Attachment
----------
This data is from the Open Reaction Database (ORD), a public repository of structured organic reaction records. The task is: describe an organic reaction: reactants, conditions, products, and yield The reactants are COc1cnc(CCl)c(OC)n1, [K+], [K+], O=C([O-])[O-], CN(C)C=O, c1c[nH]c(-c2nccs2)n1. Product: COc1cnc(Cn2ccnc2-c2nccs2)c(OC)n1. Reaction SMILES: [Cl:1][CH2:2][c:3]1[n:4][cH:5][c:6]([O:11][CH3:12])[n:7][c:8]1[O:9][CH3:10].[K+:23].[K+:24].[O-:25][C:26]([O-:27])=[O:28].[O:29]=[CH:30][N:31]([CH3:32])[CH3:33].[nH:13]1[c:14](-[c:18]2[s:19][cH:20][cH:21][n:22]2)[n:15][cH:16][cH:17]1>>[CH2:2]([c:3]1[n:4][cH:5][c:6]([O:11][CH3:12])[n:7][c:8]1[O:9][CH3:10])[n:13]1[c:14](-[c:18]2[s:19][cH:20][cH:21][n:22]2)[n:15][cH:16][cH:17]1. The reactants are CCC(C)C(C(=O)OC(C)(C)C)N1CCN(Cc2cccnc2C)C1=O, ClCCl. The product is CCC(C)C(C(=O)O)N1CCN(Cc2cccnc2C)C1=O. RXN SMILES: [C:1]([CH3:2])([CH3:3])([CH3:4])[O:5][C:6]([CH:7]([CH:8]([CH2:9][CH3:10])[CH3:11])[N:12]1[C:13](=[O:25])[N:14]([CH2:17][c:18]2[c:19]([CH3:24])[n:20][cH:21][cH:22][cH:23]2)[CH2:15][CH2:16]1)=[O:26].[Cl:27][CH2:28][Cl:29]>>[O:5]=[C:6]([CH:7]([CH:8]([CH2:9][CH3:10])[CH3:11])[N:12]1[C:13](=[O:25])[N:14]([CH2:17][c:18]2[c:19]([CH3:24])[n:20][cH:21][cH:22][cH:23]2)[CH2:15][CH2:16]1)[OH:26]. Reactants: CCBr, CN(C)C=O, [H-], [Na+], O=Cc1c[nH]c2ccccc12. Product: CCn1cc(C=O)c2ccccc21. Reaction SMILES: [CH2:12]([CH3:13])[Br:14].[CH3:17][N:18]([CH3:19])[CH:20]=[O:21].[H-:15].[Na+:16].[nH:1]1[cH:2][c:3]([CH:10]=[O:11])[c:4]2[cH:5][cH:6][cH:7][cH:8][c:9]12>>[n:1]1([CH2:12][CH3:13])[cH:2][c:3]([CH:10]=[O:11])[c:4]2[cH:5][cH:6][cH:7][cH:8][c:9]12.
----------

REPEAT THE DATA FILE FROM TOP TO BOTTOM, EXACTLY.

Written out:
This data is from the Open Reaction Database (ORD), a public repository of structured organic reaction records. The task is: describe an organic reaction: reactants, conditions, products, and yield The reactants are COc1cnc(CCl)c(OC)n1, [K+], [K+], O=C([O-])[O-], CN(C)C=O, c1c[nH]c(-c2nccs2)n1. Product: COc1cnc(Cn2ccnc2-c2nccs2)c(OC)n1. Reaction SMILES: [Cl:1][CH2:2][c:3]1[n:4][cH:5][c:6]([O:11][CH3:12])[n:7][c:8]1[O:9][CH3:10].[K+:23].[K+:24].[O-:25][C:26]([O-:27])=[O:28].[O:29]=[CH:30][N:31]([CH3:32])[CH3:33].[nH:13]1[c:14](-[c:18]2[s:19][cH:20][cH:21][n:22]2)[n:15][cH:16][cH:17]1>>[CH2:2]([c:3]1[n:4][cH:5][c:6]([O:11][CH3:12])[n:7][c:8]1[O:9][CH3:10])[n:13]1[c:14](-[c:18]2[s:19][cH:20][cH:21][n:22]2)[n:15][cH:16][cH:17]1. The reactants are CCC(C)C(C(=O)OC(C)(C)C)N1CCN(Cc2cccnc2C)C1=O, ClCCl. The product is CCC(C)C(C(=O)O)N1CCN(Cc2cccnc2C)C1=O. RXN SMILES: [C:1]([CH3:2])([CH3:3])([CH3:4])[O:5][C:6]([CH:7]([CH:8]([CH2:9][CH3:10])[CH3:11])[N:12]1[C:13](=[O:25])[N:14]([CH2:17][c:18]2[c:19]([CH3:24])[n:20][cH:21][cH:22][cH:23]2)[CH2:15][CH2:16]1)=[O:26].[Cl:27][CH2:28][Cl:29]>>[O:5]=[C:6]([CH:7]([CH:8]([CH2:9][CH3:10])[CH3:11])[N:12]1[C:13](=[O:25])[N:14]([CH2:17][c:18]2[c:19]([CH3:24])[n:20][cH:21][cH:22][cH:23]2)[CH2:15][CH2:16]1)[OH:26]. Reactants: CCBr, CN(C)C=O, [H-], [Na+], O=Cc1c[nH]c2ccccc12. Product: CCn1cc(C=O)c2ccccc21. Reaction SMILES: [CH2:12]([CH3:13])[Br:14].[CH3:17][N:18]([CH3:19])[CH:20]=[O:21].[H-:15].[Na+:16].[nH:1]1[cH:2][c:3]([CH:10]=[O:11])[c:4]2[cH:5][cH:6][cH:7][cH:8][c:9]12>>[n:1]1([CH2:12][CH3:13])[cH:2][c:3]([CH:10]=[O:11])[c:4]2[cH:5][cH:6][cH:7][cH:8][c:9]12.